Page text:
It emerged from the triangulation that feeding programmes at the anganwadi centres (AWC) was well received by the community though they expected quality and variety of supplementary nutrition. About half the respondent mothers reported preschool education being imparted for children of 24-59 months and nearly all the mothers reported provision of immunisation and micro-nutrient (iron-folate tablets and Vitamin A) supplementation. Surprisingly, two blocklevel officials did not consider food supplementation as a major concern. Most anganwadi workers (AWW) mentioned weighing children at least once a month, or more frequently. Maintenance of weighing scales was a signifi cant task and weights were not taken when the scales were out of order; repairs were not a smooth process either. Our own observations put the proportion of functioning scales at about 25%. A majority of mothers reported that children had been weighed, one to three times. Almost all mothers were aware of the relevance of weighing, as a marker of growth and development. Mothers of about half of the sampled children were informed, after weighing, that their children were undernourished. Those with severely undernourished children were advised to seek healthcare from a doctor. Food-related counselling was given to those with mild and moderate undernutrition and many children showed some improvement. The growth curve, its interpretations and explanations, were not shared by the AWW with mothers; most of the advice was about hygiene and sanitation, thus limiting the usefulness of the exercise. One-third of the AWW were not able to interpret the graphs, leave alone explaining to the mothers.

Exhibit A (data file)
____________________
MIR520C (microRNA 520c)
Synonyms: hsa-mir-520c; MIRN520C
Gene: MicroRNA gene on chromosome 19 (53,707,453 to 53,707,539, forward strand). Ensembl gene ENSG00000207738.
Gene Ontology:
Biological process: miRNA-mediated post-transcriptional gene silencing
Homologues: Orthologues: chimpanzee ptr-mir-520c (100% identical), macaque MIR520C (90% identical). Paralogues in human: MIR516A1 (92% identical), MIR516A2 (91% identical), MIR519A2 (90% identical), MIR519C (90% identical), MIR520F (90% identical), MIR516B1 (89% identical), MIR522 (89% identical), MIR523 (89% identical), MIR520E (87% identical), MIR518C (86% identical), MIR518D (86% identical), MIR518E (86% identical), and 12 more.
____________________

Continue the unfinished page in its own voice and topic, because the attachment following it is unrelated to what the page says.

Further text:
The district and sub-district level supervisory officials pointed out the challenges of running the supplementary nutrition programme: staff shortages, bad roads and mobility problems, delayed release of funds and banking problems particularly during the end/ beginning of the financial year. The supplementary feeding was not available for nearly 15-20% of the expected number of feeding days (200/year). In practical terms this means the children get supplementary feeding for only about 50% of the total days in a year. The AWW reported that the constraints included difficulties in distribution of food, poor cooking infrastructure, inadequate space, lack of drinking water and living up to the expectations of the communities who demand better quality services. All categories of respondents agreed about the underutilisation of the ICDS services; the most important causes included: perception that this is a service for the poor, lack of awareness of the AWC and its services and mushrooming of private playschools in peri-urban and rural areas. Thus, a sizeable proportion of those vulnerable for under-nutrition (under two years) did not get the benefi t of supplementary feeding.